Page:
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Does making multiple credit card payments in the month help my FICO® Scores?

In short, not likely.

Credit cards are a type of finance that provides the individual with a revolving line of credit that can be used to make purchases, balance transfers and/or cash advances and require that the loan amount is paid back in the future.  The cardholder can opt to pay the balance owed in full, the minimum payment due as determined by the card issuer, or an amount in between those figures.

At the end of each billing cycle (typically 25 to 31 days), a statement will be created and made available to you that provides you with balance and transactional information.  Your statement will include the balance at the beginning of the billing cycle (what was carried over from the previous month) and detailed credit card charges, and payments, as well as credits and fees made to your account during the billing cycle, will be provided.  Fees and charges are added to the balance from your previous billing cycle, while payments and credits are subtracted to come up with your current balance.

Most card issuers typically report your updated credit card information to the credit reporting agencies about once a month – typically as of the statement date.  As such, making multiple card payments over that monthly period will have no impact on FICO® Scores as the reduction in balance is not being reported to the credit bureaus each time you have made a payment.

Others have shared that they try to optimize their credit card payment strategy by understanding the statement date and paying down balances before or around that statement date. As card issuers’ rules can differ, it would be prudent to confirm with your card issuer regarding when it typically reports your updated credit card information to the credit bureaus.

What does past due mean and how does it impact a FICO® Score?

Sounds like an easy question, but there are nuances that can help clarify this status.

When a credit account is past due it means no payment was applied to the account as of the last payment due date. For example, if your payment was due February 1st, you’re technically past due if it’s February 2nd and no payment has been received.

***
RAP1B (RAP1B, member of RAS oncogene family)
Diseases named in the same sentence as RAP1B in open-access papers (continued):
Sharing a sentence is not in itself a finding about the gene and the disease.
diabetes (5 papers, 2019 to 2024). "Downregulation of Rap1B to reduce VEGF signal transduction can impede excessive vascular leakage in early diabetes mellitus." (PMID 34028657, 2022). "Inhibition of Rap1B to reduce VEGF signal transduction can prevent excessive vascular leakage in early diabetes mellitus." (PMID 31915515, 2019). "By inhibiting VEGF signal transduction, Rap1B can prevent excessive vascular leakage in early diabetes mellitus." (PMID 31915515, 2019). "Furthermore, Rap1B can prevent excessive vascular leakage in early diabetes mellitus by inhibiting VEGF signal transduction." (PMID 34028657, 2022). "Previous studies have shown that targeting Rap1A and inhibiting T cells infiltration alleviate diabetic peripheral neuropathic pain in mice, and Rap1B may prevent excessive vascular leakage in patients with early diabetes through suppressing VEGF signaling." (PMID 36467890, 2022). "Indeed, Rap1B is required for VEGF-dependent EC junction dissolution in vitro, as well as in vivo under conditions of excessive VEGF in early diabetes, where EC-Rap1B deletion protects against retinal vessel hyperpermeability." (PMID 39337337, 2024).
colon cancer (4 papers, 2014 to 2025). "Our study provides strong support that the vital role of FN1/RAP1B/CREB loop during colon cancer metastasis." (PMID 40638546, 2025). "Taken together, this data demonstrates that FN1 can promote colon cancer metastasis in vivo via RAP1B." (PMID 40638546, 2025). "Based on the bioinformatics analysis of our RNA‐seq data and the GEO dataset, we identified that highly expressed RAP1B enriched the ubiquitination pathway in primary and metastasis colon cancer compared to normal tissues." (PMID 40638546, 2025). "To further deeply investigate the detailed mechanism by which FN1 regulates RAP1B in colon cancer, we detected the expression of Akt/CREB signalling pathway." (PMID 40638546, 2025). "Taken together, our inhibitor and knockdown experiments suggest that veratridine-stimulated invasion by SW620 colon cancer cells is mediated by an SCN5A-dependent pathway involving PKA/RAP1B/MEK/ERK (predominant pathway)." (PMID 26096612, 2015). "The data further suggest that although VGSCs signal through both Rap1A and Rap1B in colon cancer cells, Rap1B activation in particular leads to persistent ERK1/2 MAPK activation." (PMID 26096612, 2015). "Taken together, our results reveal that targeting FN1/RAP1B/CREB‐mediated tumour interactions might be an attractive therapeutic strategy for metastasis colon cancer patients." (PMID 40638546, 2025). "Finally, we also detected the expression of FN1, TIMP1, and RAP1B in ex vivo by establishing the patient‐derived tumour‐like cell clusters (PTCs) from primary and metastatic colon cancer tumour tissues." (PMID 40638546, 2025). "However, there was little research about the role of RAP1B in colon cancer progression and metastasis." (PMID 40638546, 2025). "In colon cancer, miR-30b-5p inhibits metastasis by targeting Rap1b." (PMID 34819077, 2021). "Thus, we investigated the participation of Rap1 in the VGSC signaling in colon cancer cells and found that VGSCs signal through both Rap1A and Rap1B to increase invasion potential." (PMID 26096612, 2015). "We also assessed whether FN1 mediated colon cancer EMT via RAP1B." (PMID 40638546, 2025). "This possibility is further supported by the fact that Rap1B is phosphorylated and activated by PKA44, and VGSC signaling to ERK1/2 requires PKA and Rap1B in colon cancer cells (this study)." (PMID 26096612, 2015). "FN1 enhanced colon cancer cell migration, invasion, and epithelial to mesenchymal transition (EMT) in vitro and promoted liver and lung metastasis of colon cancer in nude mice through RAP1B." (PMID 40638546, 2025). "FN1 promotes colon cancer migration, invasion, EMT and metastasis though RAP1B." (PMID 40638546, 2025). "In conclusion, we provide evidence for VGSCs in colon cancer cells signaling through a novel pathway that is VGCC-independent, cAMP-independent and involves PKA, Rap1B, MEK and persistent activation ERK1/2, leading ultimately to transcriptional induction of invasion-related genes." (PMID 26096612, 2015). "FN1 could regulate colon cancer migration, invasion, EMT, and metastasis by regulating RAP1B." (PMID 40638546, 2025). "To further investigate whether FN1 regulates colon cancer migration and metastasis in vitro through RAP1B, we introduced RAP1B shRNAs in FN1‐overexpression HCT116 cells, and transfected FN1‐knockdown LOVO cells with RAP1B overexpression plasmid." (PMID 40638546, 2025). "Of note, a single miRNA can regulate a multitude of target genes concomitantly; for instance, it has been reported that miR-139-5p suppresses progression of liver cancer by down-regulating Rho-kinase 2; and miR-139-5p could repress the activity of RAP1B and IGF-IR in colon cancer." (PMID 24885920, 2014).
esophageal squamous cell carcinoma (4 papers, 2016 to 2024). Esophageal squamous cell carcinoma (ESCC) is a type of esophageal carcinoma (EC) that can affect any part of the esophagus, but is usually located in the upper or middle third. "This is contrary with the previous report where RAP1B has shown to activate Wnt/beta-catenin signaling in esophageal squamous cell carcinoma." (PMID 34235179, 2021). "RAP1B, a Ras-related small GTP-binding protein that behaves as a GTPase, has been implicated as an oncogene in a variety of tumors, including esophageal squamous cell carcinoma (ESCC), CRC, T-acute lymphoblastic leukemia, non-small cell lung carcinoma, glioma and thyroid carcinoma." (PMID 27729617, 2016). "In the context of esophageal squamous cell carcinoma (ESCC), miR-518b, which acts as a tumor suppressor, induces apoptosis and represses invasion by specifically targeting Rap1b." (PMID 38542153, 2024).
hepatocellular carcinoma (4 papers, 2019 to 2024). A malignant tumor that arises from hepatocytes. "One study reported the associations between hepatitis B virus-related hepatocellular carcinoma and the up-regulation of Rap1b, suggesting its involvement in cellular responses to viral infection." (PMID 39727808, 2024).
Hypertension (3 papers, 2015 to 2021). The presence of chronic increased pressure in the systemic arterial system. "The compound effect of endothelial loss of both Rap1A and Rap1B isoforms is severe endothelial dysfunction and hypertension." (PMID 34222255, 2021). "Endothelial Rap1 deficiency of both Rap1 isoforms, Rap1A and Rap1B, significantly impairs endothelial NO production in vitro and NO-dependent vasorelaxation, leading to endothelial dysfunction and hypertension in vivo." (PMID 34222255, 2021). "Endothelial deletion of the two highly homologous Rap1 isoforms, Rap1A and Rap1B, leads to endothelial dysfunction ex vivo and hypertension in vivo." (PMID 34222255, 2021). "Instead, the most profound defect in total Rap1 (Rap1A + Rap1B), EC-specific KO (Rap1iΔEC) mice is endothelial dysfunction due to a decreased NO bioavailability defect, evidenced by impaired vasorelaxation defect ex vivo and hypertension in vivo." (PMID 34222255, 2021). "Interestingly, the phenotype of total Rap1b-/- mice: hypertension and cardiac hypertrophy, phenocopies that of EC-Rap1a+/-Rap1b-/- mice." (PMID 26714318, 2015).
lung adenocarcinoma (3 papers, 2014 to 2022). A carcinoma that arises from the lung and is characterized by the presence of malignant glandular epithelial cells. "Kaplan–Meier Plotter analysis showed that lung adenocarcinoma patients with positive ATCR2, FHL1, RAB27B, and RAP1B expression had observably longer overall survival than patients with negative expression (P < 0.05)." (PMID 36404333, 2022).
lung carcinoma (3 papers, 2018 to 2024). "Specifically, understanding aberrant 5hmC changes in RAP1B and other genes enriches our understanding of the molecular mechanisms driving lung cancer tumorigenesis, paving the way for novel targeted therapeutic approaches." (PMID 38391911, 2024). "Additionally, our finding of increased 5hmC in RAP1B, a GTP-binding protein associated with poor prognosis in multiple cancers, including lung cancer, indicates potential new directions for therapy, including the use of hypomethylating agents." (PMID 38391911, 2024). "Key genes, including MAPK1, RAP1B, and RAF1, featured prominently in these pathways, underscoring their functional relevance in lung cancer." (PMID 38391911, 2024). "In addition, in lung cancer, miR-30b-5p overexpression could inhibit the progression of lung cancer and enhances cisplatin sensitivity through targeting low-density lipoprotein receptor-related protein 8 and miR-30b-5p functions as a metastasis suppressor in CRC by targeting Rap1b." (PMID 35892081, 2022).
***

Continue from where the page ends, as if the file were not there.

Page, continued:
A past due account can have hard-hitting consequences.  The lender may charge a late fee, increase your interest rate or even eliminate or restrict your ability to use your account.

Typically, you have a bit of time before the late payment affects your credit. Generally speaking, an account that’s past due won’t surface on your credit report until your payment is 30 days late – but check with your lender, as it may have its own late payment reporting criteria.  As such, getting current on payments as soon as possible is extremely important and might stop the reporting of that past due status to the credit bureau. And be sure to double check the balance owed, as the late fees and revolving interest charged may have increased that amount.

Once a past due status is reported to the credit bureaus, it will very likely have a negative impact on your FICO® Scores.  The degree of impact will vary depending on the other information in your credit report.  A new 30-day past due posting will likely have a larger negative impact on a FICO® Score when there is no other delinquency on the credit report versus a credit report where a history of delinquency has already been reported.

As the severity and frequency of your past due statuses increase, the more these are likely to hurt your credit score.

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Tom Quinn

Tom Quinn is the Vice President of Business Development for myFICO and has over 25 years of experience working with consumers, regulators, and lenders regarding credit related questions and initiatives.